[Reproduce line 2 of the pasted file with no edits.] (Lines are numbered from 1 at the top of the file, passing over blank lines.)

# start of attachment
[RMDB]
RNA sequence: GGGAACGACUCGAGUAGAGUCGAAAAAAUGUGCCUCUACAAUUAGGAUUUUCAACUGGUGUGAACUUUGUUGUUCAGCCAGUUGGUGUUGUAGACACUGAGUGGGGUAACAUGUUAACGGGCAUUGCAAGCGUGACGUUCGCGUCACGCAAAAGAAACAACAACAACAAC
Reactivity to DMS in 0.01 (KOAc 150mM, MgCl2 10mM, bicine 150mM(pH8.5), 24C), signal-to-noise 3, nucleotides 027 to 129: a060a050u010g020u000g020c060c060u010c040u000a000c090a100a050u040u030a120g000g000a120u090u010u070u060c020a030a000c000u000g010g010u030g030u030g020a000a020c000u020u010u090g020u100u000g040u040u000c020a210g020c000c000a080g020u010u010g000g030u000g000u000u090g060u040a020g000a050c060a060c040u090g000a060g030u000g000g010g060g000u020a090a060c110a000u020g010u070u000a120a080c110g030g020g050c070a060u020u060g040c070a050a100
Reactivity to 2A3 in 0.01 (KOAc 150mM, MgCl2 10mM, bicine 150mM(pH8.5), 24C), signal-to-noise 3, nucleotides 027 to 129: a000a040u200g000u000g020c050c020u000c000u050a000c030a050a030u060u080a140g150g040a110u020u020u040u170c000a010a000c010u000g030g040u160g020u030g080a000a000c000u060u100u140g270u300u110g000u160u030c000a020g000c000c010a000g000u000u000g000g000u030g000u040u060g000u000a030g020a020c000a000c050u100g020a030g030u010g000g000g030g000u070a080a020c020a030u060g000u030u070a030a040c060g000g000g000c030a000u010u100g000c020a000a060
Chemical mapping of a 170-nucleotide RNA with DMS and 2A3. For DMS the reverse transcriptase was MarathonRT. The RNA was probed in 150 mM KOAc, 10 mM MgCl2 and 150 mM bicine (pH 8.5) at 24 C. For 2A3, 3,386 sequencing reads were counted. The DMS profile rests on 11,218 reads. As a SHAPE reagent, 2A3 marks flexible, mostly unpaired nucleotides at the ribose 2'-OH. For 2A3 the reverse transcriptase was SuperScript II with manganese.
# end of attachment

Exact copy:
RNA sequence: GGGAACGACUCGAGUAGAGUCGAAAAAAUGUGCCUCUACAAUUAGGAUUUUCAACUGGUGUGAACUUUGUUGUUCAGCCAGUUGGUGUUGUAGACACUGAGUGGGGUAACAUGUUAACGGGCAUUGCAAGCGUGACGUUCGCGUCACGCAAAAGAAACAACAACAACAAC